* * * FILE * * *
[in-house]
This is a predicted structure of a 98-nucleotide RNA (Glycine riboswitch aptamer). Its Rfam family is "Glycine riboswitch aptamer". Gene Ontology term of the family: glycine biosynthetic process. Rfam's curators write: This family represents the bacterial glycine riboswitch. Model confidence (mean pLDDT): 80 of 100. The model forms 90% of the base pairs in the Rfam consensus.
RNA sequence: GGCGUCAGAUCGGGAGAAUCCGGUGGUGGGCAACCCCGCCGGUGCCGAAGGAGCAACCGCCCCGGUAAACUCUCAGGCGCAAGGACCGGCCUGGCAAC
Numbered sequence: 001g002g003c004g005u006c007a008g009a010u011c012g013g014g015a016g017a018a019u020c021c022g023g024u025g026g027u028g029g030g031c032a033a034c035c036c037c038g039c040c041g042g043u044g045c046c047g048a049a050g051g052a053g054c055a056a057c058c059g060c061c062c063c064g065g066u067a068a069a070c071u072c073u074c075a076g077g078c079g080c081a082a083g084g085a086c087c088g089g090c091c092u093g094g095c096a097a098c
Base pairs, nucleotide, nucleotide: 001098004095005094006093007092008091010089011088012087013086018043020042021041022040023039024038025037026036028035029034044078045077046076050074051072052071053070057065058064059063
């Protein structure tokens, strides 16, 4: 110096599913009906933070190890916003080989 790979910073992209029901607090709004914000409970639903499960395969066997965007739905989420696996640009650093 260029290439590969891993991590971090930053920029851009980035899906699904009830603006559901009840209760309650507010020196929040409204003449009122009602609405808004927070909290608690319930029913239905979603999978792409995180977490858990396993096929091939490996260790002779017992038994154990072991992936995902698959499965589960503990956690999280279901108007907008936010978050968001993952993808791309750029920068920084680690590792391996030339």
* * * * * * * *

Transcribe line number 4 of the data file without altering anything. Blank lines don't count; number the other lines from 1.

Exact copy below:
Numbered sequence: 001g002g003c004g005u006c007a008g009a010u011c012g013g014g015a016g017a018a019u020c021c022g023g024u025g026g027u028g029g030g031c032a033a034c035c036c037c038g039c040c041g042g043u044g045c046c047g048a049a050g051g052a053g054c055a056a057c058c059g060c061c062c063c064g065g066u067a068a069a070c071u072c073u074c075a076g077g078c079g080c081a082a083g084g085a086c087c088g089g090c091c092u093g094g095c096a097a098c